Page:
Tristan da Cunha

Tristan da Cunha is a remote island in the south Atlantic Ocean, at latitude 37.08°S, longitude 12.28°W. It is a dependency of St. Helena (United Kingdom), from which it is 2,000 km distant. In 1961, a volcanic eruption on the island resulted in the bulk of the population (a few hundred people) being evacuated to Britain, though most have since returned. It is extremely difficult to access the island, due to both its remoteness (the island is one of the most insular in the world) and the fact that the island is surrounded by cliffs over 600 metres (2000 feet) high.

Missing image
Flag of Tristan da Cunha

Residents of the island are known as Tristanians.



The name 'Tristan da Cunha' is also used for the archipelago, which consists of the following islands (areas given in km2):

Inaccessible Island and the Nightingale Islands are 35 km Southwest of the main island, while Gough Island is 395 km SSE.

The main island is quite mountainous; the only flat area is the location of the capital, Edinburgh on the Northwestern coast (sometimes known as "Edinburgh-on-the-Seven-Seas"). The highest point, Queen Mary's Peak (2010 m), is covered by snow in winter.

The other islands of the group are uninhabited, except for Gough Island Weather Station on the namesake island, which has been operated by South Africa since 1956 (since 1963 at its present location at Transvaal Bay on the Southeast coast), with a staff of 4.

Tristan da Cunha is a nesting place of Wandering Albatrosses.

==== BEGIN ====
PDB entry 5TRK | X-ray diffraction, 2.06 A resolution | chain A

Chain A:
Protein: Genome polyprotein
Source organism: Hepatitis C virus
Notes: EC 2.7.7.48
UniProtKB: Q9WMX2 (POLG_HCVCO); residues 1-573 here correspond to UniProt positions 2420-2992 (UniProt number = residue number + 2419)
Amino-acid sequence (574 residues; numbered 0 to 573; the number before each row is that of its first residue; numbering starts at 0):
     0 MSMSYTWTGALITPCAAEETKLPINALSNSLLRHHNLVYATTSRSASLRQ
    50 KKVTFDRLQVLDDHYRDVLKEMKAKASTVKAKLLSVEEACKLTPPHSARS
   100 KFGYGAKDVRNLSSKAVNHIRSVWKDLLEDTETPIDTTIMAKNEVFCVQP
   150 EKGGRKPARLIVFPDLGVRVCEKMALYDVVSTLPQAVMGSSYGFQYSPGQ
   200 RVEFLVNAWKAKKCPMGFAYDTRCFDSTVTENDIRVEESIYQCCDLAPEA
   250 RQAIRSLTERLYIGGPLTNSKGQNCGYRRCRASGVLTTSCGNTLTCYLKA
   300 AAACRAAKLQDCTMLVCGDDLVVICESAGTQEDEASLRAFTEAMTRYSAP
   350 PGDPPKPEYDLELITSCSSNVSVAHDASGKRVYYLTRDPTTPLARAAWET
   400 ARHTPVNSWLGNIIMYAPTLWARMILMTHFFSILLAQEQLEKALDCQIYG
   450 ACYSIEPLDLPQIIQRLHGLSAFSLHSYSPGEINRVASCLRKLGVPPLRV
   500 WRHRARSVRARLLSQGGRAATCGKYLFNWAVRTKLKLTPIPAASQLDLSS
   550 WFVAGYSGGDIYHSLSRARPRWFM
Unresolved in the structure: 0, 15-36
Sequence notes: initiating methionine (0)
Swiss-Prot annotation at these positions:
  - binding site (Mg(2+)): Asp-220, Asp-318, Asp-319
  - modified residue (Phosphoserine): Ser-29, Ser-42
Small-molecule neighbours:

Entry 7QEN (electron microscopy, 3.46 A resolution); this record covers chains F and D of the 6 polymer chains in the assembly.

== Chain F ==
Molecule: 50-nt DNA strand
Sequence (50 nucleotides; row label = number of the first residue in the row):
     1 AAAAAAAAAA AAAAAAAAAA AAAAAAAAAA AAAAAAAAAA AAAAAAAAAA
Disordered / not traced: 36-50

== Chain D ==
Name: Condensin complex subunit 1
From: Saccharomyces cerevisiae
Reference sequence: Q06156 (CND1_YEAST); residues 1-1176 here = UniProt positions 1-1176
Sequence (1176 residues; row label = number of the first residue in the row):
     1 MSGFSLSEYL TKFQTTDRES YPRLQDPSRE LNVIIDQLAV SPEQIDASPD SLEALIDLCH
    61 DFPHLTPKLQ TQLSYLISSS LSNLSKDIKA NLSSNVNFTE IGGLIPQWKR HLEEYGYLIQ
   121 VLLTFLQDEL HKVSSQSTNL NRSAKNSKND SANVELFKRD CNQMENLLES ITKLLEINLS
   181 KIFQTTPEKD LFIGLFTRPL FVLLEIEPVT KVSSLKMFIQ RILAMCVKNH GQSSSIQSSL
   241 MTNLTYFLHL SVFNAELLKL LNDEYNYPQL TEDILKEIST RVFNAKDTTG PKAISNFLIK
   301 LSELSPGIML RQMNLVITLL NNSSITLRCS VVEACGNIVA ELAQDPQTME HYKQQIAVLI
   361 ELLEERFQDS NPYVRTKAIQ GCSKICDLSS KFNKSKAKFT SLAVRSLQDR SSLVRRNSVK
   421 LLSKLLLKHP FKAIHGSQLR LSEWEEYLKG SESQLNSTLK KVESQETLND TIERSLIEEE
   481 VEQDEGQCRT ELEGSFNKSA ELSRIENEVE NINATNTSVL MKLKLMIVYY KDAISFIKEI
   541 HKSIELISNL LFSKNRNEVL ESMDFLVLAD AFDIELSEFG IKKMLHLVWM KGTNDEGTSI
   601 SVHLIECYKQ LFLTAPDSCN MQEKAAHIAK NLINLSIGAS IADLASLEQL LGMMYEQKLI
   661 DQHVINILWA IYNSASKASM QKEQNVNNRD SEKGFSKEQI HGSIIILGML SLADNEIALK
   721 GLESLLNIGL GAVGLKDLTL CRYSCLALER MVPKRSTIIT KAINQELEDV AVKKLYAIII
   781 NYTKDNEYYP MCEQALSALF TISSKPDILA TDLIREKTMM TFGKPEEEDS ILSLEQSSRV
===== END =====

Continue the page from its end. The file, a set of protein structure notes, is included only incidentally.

There are around 300 inhabitants, all carrying one of seven surnames, though surnames are not used in practice. They speak English and are Anglicans (there are two parishes). There are some health problems because of endogamy, including asthma and glaucoma, largely due to the inevitable marriages among distantly related couples, for example marriages between second degree cousins, that comes with having such a small gene pool. Almost all the inhabitants work for the local government. The islands are largely self-sufficient. A ship arrives every 3 or 4 months with supplies and news from the exterior.

There is no airport, and only a small fishing port.

There is no television, but TV sets are used to play videogames, and watch videotapes, though there is no video rental service. There is one newspaper, called Tristan Times.

There is one school, one hospital, one post office, one museum, one caf, one pub and one swimming pool.

After the age of 16, those who wish to can continue studies in Britain.

As of 2003, there are no permissions for establishment of foreigners.

The archipelago's main source of foreign income is selling stamps to stamp collectors. For this reason, TA and TAA have an exceptional reservation under ISO 3166-1 on behalf of the UPU to represent Tristan da Cunha. Another source of income is the fishing of lobsters for export to Japan and the United States.

History of Tristan da Cunha

Main article: History of Tristan da Cunha

The archipelago was discovered in 1506 by a Portuguese mariner, Tristo da Cunha, who named the main island after himself. Ilha de Tristo da Cunha was later anglicised to Tristan da Cunha Island. He was unable to land.

The first survey of the archipelago was made by the French frigate L'Heure du Berger in 1767. Soundings were taken and a rough survey of the coastline was made. The presence of water at the large waterfall of Big Watron and in a lake on the north coast were noted, and the results of the survey were published by a Royal Navy hydrographer in 1781.

The first permanent settler was Jonathan Lambert, from Salem, Massachusetts who arrived at the islands in 1810. He declared the islands his property and named them the Islands of Refreshment. His rule was short lived, as he died in a boating accident in 1812. However, the great wealth he earned selling elephant seal oil to passing ships is supposedly still hidden somewhere on Tristan da Cunha.

In 1815 the British formally annexed the islands, mostly as a measure to ensure that the French couldn't use the islands as a base for a rescue operation to free Napoleon Bonaparte from his prison on St Helena.

To this day, Tristanians remain proud members of the British Commonwealth.

External links

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